Want to improve your running posture? Here is our handy guide from physiotherapist and runner Jenny Blizard
Just one of these five simple “cues” will improve your running form – guaranteed. Find which cue works for you. Work through list using one per run and if you don’t find the cue helpful move on to the next. When you find your cue, keeping tuning in regularly until it becomes part of your running posture, don’t force it.
Breathe through your mouth and nose on the inhale and use pursed lips to regulate your breathing rate on the exhale. The exhale part of the breath cycle activates the calming centres in your central nervous system helping you to relax.
Keep your head upright
Keep the head upright and the rest of your body will follow. Looking down will flex the trunk preventing the hips and knees from moving forward effortlessly and change your breathing pattern. Aim to look 50m ahead, allowing you to scan the ground ahead and prepare for obstacles.
Shoulders loose and relaxed
Keep your shoulders relaxed, this allows you to breathe properly allowing a bigger lung volume, which in turn reduces your heart rate and respiratory rate. It also ensures that you engage your core muscles, which ensure a strong stable running posture.
Arms relaxed and hanging vertically
Swinging your arms fanatically across your body in an attempt to move faster is inefficient for running 5k to the marathon causing your pelvis to move too much wasting valuable energy rather than transferring this energy into moving forward. Aim for your arms to remain around 90 degrees elbow flexion and not cross your midline or swing above your chest. If your feet are landing on an imaginary tight rope rather than just slightly narrower than your hips, this is a good indication that you have too much arm swing.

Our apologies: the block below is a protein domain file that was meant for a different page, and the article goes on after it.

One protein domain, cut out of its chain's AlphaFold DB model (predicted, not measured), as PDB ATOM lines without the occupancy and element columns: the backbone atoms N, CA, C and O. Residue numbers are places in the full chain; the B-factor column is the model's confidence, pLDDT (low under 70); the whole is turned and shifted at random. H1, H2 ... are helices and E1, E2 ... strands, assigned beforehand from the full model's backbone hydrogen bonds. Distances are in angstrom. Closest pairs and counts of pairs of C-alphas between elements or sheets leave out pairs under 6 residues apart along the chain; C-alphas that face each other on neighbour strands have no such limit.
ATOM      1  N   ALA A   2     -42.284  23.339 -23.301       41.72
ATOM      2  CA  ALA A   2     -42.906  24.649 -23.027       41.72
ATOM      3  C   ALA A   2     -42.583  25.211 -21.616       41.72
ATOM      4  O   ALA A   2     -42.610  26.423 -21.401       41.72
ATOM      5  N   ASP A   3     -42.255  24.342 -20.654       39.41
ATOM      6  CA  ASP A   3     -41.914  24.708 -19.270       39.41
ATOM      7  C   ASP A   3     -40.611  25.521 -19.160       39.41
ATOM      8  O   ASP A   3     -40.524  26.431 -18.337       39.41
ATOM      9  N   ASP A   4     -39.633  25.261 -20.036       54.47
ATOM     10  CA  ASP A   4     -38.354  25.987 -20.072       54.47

Feet should land underneath your body, not in front
If your feet land in front of your body, you are constantly braking each time your foot touches the ground sending shocks up your legs and spine, but also preventing a forward motion. With your feet landing underneath your body, you are more likely to have a bent knee to spring you forward and less likely to land on your heel causing you to brake.
I would always recommend that you seek professional help from a physiotherapist or podiatrist if you want to seriously work on changing your running posture. They will help you identify the imbalances and correct these with exercises that you do when you’re not running. Trying to dramatically change a running style whilst running on a body that is not prepared will result in injury, believe me I have seen it plenty.
About the author: Jenny Blizard BSc (Hons), MCSP, HPC is a Chartered Physiotherapist and Clinic Director BLIZARD PHYSIOTHERAPY and Sports Performance Clinic